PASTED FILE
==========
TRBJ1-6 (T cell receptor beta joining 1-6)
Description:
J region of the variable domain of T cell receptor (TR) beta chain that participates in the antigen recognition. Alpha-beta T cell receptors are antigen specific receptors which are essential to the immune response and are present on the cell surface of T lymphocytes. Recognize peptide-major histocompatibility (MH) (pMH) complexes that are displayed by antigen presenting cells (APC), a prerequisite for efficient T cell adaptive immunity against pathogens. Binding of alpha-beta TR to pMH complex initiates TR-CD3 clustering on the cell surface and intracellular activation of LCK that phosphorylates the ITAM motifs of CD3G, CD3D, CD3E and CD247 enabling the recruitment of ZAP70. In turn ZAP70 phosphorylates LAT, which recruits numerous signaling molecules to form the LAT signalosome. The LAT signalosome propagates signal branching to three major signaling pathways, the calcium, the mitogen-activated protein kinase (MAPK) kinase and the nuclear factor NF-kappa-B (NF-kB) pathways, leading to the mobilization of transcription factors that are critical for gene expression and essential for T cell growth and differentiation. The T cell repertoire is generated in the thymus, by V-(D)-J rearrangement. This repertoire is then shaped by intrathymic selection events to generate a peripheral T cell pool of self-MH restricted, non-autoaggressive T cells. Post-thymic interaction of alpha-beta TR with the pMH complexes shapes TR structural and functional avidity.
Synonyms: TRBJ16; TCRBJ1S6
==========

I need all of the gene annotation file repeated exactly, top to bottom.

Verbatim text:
TRBJ1-6 (T cell receptor beta joining 1-6)
Description:
J region of the variable domain of T cell receptor (TR) beta chain that participates in the antigen recognition. Alpha-beta T cell receptors are antigen specific receptors which are essential to the immune response and are present on the cell surface of T lymphocytes. Recognize peptide-major histocompatibility (MH) (pMH) complexes that are displayed by antigen presenting cells (APC), a prerequisite for efficient T cell adaptive immunity against pathogens. Binding of alpha-beta TR to pMH complex initiates TR-CD3 clustering on the cell surface and intracellular activation of LCK that phosphorylates the ITAM motifs of CD3G, CD3D, CD3E and CD247 enabling the recruitment of ZAP70. In turn ZAP70 phosphorylates LAT, which recruits numerous signaling molecules to form the LAT signalosome. The LAT signalosome propagates signal branching to three major signaling pathways, the calcium, the mitogen-activated protein kinase (MAPK) kinase and the nuclear factor NF-kappa-B (NF-kB) pathways, leading to the mobilization of transcription factors that are critical for gene expression and essential for T cell growth and differentiation. The T cell repertoire is generated in the thymus, by V-(D)-J rearrangement. This repertoire is then shaped by intrathymic selection events to generate a peripheral T cell pool of self-MH restricted, non-autoaggressive T cells. Post-thymic interaction of alpha-beta TR with the pMH complexes shapes TR structural and functional avidity.
Synonyms: TRBJ16; TCRBJ1S6